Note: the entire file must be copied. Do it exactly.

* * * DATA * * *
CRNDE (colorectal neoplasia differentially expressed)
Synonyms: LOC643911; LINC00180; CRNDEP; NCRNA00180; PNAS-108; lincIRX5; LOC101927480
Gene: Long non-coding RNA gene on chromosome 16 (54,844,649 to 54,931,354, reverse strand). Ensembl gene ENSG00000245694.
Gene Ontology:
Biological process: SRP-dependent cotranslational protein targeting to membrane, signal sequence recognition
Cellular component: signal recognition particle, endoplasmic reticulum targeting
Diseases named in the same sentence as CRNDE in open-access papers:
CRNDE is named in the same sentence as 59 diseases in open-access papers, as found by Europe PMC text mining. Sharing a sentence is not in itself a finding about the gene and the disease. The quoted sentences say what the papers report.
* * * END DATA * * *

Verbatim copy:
CRNDE (colorectal neoplasia differentially expressed)
Synonyms: LOC643911; LINC00180; CRNDEP; NCRNA00180; PNAS-108; lincIRX5; LOC101927480
Gene: Long non-coding RNA gene on chromosome 16 (54,844,649 to 54,931,354, reverse strand). Ensembl gene ENSG00000245694.
Gene Ontology:
Biological process: SRP-dependent cotranslational protein targeting to membrane, signal sequence recognition
Cellular component: signal recognition particle, endoplasmic reticulum targeting
Diseases named in the same sentence as CRNDE in open-access papers:
CRNDE is named in the same sentence as 59 diseases in open-access papers, as found by Europe PMC text mining. Sharing a sentence is not in itself a finding about the gene and the disease. The quoted sentences say what the papers report.